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Old 05-26-2012, 10:24 AM   #1
pgibsonorg
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Can I "Back up" my system by copy and paste? (ext4)


I've got my linux laptop (CentOS 6) with many source-built applications, lots of modified configuration, and a few spare keywords in the grub config.
I'm hoping to (restore-ably) back up the entire system by simply copying all the files on the root partition, and the relevant ones in the /boot partition.
Is this do-able? is it straightforward?
Am I crazy? lol.

I know there are other backup options but I figured this may be easier to restore from.
 
Old 05-26-2012, 10:33 AM   #2
Teufel
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you can save image of entire partition including mbr. It's a most easy way. Acronis or dd can help you. Copy/paste doesn't restore main boot record.
 
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Old 05-26-2012, 10:37 AM   #3
pgibsonorg
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Quote:
Originally Posted by Teufel View Post
you can save image of entire partition including mbr. It's a most easy way. Acronis or dd can help you. Copy/paste doesn't restore main boot record.
Yes of course, but would this only be required for the boot partition? or both? If simply copy/paste works for the root partition it would reduce the space needed (dd a drive of mostly empty space seems a bit overkill)

Having a separate boot partition has it's advantages, is this one of them?
 
Old 05-26-2012, 06:40 PM   #4
Teufel
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If you have two partitions (/boot and /) you can save root (/) as simple gzip archive. But I am not sure this way is correct for /boot. As well you can't save mbr in this manner.
Also you can combine dd with gzip in order to reduce image size (if you confused with empty space).
Something like this:
Code:
# dd if=/dev/sda conv=sync,noerror bs=64K | gzip -c > /mnt/sdb1/sda.img.gz
here /dev/sda is disk you want to backup, /mnt/sdb1 - destination partition for saving backup archive (usb stick/hard e.t.c.)

and how to restore it from archive:
Code:
# gunzip -c /mnt/sdb1/sda.img.gz | dd of=/dev/sda conv=sync,noerror bs=64K

Last edited by Teufel; 05-26-2012 at 06:42 PM.
 
Old 05-26-2012, 11:00 PM   #5
syg00
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Allow me to toss in dissenting view.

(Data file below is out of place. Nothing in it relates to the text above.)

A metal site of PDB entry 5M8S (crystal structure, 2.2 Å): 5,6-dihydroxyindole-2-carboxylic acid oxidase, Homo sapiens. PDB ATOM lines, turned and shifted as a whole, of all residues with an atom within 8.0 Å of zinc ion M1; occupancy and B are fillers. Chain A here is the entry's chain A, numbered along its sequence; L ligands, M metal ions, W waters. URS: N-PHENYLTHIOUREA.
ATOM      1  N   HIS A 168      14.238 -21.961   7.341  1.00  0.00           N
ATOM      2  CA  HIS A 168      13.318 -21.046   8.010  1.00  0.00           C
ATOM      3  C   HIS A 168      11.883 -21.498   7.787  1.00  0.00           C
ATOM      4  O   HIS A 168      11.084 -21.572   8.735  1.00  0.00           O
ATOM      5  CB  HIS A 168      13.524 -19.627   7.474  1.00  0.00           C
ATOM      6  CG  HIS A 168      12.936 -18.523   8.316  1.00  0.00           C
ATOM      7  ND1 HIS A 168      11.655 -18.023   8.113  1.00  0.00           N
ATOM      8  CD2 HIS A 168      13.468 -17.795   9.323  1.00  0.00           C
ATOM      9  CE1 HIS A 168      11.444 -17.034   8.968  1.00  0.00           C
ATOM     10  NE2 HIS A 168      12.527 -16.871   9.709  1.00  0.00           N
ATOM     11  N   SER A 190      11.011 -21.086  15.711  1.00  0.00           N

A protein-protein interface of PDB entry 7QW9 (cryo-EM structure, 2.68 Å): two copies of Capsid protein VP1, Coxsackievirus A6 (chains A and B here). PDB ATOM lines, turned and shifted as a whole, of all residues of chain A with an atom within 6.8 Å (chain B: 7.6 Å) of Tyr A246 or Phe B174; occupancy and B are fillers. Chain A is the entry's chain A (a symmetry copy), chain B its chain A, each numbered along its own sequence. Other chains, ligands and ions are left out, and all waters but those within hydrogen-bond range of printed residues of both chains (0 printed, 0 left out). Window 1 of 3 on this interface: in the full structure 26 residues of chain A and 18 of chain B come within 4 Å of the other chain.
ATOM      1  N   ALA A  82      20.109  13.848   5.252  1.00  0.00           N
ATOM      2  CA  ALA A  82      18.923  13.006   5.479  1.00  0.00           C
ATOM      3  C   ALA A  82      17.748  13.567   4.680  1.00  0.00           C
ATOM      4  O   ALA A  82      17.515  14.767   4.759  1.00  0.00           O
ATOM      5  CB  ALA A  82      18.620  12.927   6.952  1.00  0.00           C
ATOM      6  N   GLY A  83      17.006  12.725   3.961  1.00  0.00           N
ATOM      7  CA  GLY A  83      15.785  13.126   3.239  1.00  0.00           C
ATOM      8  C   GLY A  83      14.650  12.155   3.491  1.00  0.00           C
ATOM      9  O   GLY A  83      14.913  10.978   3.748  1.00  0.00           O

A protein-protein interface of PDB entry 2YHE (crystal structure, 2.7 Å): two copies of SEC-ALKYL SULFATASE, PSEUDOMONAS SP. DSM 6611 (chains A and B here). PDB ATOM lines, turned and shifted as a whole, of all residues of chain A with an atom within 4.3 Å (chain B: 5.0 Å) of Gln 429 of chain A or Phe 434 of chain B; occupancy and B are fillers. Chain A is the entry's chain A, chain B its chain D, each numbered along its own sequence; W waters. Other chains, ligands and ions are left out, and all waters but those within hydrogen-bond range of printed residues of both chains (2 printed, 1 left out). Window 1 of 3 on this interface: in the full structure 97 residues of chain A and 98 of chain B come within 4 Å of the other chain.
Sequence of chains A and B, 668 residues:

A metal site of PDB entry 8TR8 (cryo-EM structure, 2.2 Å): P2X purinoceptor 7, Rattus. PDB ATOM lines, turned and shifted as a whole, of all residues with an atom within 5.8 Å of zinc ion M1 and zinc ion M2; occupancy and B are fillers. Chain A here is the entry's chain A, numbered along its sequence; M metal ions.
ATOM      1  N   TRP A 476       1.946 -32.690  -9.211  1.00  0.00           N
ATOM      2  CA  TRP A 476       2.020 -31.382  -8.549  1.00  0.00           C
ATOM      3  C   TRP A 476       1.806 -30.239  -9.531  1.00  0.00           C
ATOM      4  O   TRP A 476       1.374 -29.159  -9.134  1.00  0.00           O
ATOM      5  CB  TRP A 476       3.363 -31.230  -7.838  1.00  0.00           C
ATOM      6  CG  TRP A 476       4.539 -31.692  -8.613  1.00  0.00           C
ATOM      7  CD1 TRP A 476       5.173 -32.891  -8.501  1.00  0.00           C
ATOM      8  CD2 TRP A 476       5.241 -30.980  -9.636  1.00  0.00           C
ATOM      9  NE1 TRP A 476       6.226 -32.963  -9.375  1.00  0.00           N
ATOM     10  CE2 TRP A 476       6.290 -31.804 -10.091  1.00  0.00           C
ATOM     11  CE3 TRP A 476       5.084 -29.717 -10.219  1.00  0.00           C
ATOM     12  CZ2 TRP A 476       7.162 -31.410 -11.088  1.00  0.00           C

"dd" is absolutely unequivocally the worst option for backup. Especially with "noerror".

Use a filesystem aware tool like rsync or cp so you know if/when the source has errors. Better to find out right there, right then. Likewise, copying MBR is very dodgy - any change to partitions after the backup is just a disaster waiting to happen. Just reinstall the boot-loader (to the MBR, not a complete package re-install) after any restore.

Last edited by syg00; 05-27-2012 at 01:47 AM. Reason: typo
 
Old 05-27-2012, 05:24 AM   #6
Teufel
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Yes, if you need just a files copy you can use cp, but cp doesn't give you image.
"conv=sync,noerror" option preserves real image size if some blocks are unreadable.
Also if you going to change your partitions (size, order, GUID e.t.c.), the best way to restore is just fresh installation from distribution media.
 
Old 05-27-2012, 07:32 AM   #7
unSpawn
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I agree with the rsync option because with Centos, and basically any RPM-based installation, you wouldn't need backups of /bin, /sbin, /usr and those other areas that hold libraries, binaries, etc, etc the system only modifies on installation and update. RPMDB output should be enough to rebuild a system, leaving only contents that have changed like /boot/grub*, /selinux, /etc, /var (need some exclusions there as you don't need cache/yum for example), /root and /home. And if you rsync inside a script you can easily save the MBR to file and have it backed up as well.
 
  


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